Goldstone’s op-ed pointedly excludes discussion of all of these very serious charges of possible war crimes and possible crimes against humanity, so it’s odd that FM Lieberman and his hasbara “excreta” (his word, not mine) think Israel is somehow absolved of all responsibility. One cannot avoid the impression that Israel’s unconditional supporters stillhaven’t actually read the report.

Overlooks key impacts of the report

One of the strangest omissions in the op-ed was the recognition that, assuming Israel is conducting investigations in good faith (again, more on that terrible assumption below), it was the Goldstone report that caused Israel to conduct these investigations. The best evidence this is the case was Israel’s absolute refusal to investigate anything except the credit card theft case, until, that is, it got worried that Israeli leaders might end up in the International Criminal Court. More evidence to support this argument can be found in Israel’s response to a conflict without a Goldstone kick in the rear: the 2006 Lebanon war. In that case, Israel constituted the whitewashing Winograd Commission, which didn’t even pretend to investigate the “the government policies and military strategies that failed to discriminate between the Lebanese civilian population and Hizbullah combatants and between civilian property and infrastructure and military targets”, as Amnesty International and other human rights organizations observed. Thus, without the Goldstone report, there is absolutely no reason to believe Israel would be conducting the investigations for which Goldstone is largely praising now.

Another important impact, which was a direct result of the report’s recommendations, was the policy changes, such as “new Israel Defense Forces procedures for protecting civilians in cases of urban warfare and limiting the use of white phosphorus in civilian areas.” I have argued elsewhere that these policy changes acknowledge implicitly that Israel had not been minimizing civilian casualties, as it argues so vociferously, or else there wouldn’t be any possible policy changes that could further minimize civilian harm. Either civilian casualties were being minimized before, in which case the policy changes are meaningless, or are minimized now (hypothetically, of course), in which case Israel wasn’t doing its utmost to protect civilians from harm before. It certainly can’t be both. Either way, these policy changes are directly related to the report, a point Goldstone’s op-ed also makes.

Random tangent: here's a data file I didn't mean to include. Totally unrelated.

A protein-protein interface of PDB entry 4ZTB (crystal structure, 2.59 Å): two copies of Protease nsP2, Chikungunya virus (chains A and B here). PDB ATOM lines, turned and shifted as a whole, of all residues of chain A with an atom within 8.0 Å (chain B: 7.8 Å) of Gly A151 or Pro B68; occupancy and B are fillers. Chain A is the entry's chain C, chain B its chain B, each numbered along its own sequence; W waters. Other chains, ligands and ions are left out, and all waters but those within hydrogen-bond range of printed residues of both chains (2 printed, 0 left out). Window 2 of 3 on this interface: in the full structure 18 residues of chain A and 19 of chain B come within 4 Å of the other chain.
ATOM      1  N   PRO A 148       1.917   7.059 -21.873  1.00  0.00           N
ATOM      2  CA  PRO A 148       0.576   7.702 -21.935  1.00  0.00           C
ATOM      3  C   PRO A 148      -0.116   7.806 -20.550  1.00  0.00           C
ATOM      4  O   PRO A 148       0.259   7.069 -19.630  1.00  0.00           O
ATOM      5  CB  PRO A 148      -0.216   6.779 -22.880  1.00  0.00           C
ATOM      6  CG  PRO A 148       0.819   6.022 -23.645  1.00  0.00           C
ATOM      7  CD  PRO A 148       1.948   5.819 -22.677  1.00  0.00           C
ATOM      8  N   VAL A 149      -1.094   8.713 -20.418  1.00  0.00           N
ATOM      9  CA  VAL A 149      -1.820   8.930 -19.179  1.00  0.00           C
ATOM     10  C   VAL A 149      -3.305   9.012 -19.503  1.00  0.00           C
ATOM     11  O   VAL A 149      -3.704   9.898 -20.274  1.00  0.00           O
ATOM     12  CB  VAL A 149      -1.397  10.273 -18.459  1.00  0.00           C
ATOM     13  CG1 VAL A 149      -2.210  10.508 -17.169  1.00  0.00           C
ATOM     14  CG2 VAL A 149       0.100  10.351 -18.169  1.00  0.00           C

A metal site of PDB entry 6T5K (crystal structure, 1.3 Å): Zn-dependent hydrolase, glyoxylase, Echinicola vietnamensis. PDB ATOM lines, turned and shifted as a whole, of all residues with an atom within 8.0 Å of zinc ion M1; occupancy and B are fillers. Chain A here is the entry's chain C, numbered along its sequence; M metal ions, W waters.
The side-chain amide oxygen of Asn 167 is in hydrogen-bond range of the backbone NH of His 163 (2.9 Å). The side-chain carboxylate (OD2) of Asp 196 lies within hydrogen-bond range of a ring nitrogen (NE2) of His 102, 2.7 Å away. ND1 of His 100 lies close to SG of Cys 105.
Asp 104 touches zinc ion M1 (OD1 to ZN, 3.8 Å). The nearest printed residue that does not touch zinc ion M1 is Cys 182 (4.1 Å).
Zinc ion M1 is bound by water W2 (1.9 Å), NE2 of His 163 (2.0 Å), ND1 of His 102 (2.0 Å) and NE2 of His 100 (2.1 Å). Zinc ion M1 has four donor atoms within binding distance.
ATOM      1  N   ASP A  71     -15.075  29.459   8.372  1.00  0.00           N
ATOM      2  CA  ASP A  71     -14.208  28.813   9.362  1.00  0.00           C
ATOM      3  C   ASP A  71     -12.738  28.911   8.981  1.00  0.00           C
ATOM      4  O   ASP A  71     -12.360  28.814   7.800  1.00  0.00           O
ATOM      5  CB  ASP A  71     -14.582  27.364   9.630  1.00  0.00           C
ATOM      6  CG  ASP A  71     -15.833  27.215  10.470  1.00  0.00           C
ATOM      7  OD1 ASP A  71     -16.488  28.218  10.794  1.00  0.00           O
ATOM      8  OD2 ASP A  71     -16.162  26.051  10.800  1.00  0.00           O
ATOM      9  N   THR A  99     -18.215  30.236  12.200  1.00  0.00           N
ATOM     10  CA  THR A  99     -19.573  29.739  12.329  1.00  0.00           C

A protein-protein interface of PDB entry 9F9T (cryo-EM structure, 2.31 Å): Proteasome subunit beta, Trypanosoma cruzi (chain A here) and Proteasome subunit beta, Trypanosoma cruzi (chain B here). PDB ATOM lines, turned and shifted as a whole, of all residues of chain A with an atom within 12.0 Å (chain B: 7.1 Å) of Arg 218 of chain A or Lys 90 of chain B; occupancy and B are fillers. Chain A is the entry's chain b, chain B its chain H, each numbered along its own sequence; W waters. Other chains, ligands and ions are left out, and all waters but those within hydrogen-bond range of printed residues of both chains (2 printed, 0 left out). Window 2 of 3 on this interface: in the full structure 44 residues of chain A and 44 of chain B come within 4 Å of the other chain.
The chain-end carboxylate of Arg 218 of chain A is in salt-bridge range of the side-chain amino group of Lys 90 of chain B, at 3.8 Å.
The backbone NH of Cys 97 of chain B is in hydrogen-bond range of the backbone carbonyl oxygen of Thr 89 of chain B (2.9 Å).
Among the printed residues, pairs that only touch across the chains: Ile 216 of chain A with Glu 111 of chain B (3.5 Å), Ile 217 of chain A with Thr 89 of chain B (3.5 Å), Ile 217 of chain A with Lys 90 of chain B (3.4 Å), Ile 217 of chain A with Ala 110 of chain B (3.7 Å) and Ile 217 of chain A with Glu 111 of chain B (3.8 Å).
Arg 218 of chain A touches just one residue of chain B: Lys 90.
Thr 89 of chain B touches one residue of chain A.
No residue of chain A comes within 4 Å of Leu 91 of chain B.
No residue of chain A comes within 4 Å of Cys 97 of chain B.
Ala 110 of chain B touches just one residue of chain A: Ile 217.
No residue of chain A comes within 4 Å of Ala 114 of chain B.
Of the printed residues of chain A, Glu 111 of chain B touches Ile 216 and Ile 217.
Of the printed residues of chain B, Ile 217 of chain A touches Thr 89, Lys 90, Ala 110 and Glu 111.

Validity of Specific Claims Made in Goldstone’s Op-Ed

The credibility of Israel’s investigations

Goldstone’s op-ed gives the strong impression that, despite the length of Israel’s military investigations being “frustrating”, Israel has “appropriate processes” in place. It is difficult to understand where this belief comes from, because it certainly does not appear in this form in McGowan Davis report he cites (McGowan Davis chairs the UN committee of independent experts monitoring implementation of the Goldstone report recommendations). That report paints are far less appealing picture of Israeli’s military investigations, noting, for example, that:

  1. “That Israel’s military justice system provides for mechanisms to ensure its independence”, but “the Committee further noted that notwithstanding the built-in structural guarantees to ensure the MAG’s [Military Advocate General’s] independence, his dual responsibilities as legal advisor to the Chief of Staff and other military authorities, and his role as supervisor of criminal investigations within the military, raise concerns in the present context given allegations in the FFM report that those who designed, planned, ordered, and oversaw the operation in Gaza were complicit in international humanitarian law and international human rights law violations.”